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Frank O. A. Heintz

Died: January 24, 2018

Memorial by June Heintz and Members of Elihu ’66 (click to view)

Frank’s abiding curiosity and faith in the dignity of every individual gave him the ability to listen deeply to others’ points of view. Frank’s rapport with people allowed him to fashion agreement among diverse groups of people. He used this skill in thirteen years as Chair of the Maryland Public Service Commission, as well as his work on the executive team at Baltimore Gas and Electric Company, where he ended his career as President and CEO. At BG&E Frank intentionally sought talented women and people of color for his team, bringing life and fresh ideas to this formerly stodgy company.

In his sophomore year, Frank was part of the “Yale-in-Mississippi” campaign to register Black voters. His first week there, Frank and another student were arrested. Frank was struck in the face by a policeman as he was being hauled to jail. Freed the next morning when the NAACP paid his bail, Frank never forgot the injustice he saw nor the courage of the Black pastor who had housed the young men.

Frank and June Rutledge were married in the summer of 1965, each returning to their respective schools. For a year, Frank rode his motorcycle every three weeks from New Haven to Lynchburg, Virginia, to see his new bride.

On their first date, Frank spoke of his interest in politics. He was elected to the Maryland House of Delegates on a multiracial ticket. He was subsequently appointed to the Baltimore City Council, where he became interested in the law, obtaining his law degree at the University of Maryland. The degree served him well at the Public Service Commission, a quasi-judicial body. Upon Frank’s decision to move to the private sector, the Baltimore Sun wrote: “Most Marylanders are in his debt as he leaves the obscure but influential post of chairman of the Public Service Commission…under his leadership, the PSC has been one of the most progressive state agencies in tearing down the old regulatory barriers between rival technologies.”

While in the House of Delegates, Frank and June became parents of two children, Aron and Adrienne. In 2009, Frank’s and June moved from Baltimore to Charlottesville to enjoy their young grandchildren.

In addition to his interest in history and government, Frank sought to grow in spiritual insight. He taught at his church for many years, was on several church boards and was an effective Chair of the Board of Trustees of the Institute of Christian and Jewish Studies. In his last 15 years, Frank and June developed a deep interest in Tibetan Buddhism and meditated together every morning. Frank’s day began with a half hour of reading and reflection.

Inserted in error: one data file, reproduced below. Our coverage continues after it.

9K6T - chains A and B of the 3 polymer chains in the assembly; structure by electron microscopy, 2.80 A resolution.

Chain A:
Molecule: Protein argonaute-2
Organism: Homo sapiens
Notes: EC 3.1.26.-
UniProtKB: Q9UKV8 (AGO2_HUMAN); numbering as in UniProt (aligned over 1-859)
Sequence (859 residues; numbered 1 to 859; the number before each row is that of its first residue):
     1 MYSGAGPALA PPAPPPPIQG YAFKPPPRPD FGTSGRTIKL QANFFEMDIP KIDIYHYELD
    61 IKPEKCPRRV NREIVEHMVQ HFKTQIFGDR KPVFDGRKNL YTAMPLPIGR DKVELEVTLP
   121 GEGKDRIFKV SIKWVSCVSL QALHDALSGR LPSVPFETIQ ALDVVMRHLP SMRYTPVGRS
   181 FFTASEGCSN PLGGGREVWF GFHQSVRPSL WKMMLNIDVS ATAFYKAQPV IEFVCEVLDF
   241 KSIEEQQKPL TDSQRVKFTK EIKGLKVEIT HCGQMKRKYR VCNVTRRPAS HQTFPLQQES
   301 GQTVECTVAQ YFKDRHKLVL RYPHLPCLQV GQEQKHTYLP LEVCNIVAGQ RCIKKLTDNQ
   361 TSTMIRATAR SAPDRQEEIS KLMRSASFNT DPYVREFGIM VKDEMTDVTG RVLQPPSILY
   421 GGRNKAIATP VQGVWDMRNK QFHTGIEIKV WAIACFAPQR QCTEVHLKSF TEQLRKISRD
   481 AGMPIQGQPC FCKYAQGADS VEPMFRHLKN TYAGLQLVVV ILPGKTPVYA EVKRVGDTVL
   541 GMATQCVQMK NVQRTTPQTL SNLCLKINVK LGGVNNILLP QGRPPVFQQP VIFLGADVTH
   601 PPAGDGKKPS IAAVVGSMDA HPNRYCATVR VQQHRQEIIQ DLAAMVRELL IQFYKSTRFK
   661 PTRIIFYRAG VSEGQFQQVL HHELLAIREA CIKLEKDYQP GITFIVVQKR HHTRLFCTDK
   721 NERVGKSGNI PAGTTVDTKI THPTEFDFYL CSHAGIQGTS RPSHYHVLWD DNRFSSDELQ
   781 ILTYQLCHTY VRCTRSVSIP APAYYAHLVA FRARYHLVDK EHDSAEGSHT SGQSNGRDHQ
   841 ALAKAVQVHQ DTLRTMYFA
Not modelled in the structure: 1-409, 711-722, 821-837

Frank and June led a modest life, keeping cars for as long as they ran, traveling not for sights, but to see friends and family, and spending sparingly. More than once in Charlottesville, Adrienne repaired the seat of Frank’s old pants. Frank rode a bike or took public transportation much of his life. This frugality stemmed from Frank’s conviction that he wrote about in the 50th reunion book, where he urged reflection upon “the deep wisdom of the Native Americans, and cited the words of Chief Seattle, “We do not inherit the Earth from our ancestors; we borrow it from our children.”

Frank died of pancreatic cancer on January 24, 2018, at age 73. We will miss this multi-talented and caring classmate.

Michael Crutcher remembers:

I was honored to be asked to write Frank’s obituary and, after phoning his widow, June, I wrote what I thought was a pretty nice job and sent it to her for comments. Instead of comments, June sent back a completely new and improved obituary, one more heartfelt and beautifully capturing Frank’s unique personality. June’s obituary, not mine, is the one printed above. But I have one story to tell.

In the Spring of 1963, on a lark, Frank and I went to an advertised presentation by the Fair Play for Cuba Committee. This was before President Kennedy was assassinated by Lee Harvey Oswald, whose membership in the organization made it a pariah. The Committee showed a movie of the ill-fated Bay of Pigs invasion, made from the viewpoint of the Castro regime. After the movie, the speaker called for questions. I made a rather lame inquiry. Frank was next and asked, “Are you now, or have you ever been in the past, a member of the Communist Party?” This McCarthy era question was dead on point but created a furor. We escaped in the pandemonium that followed.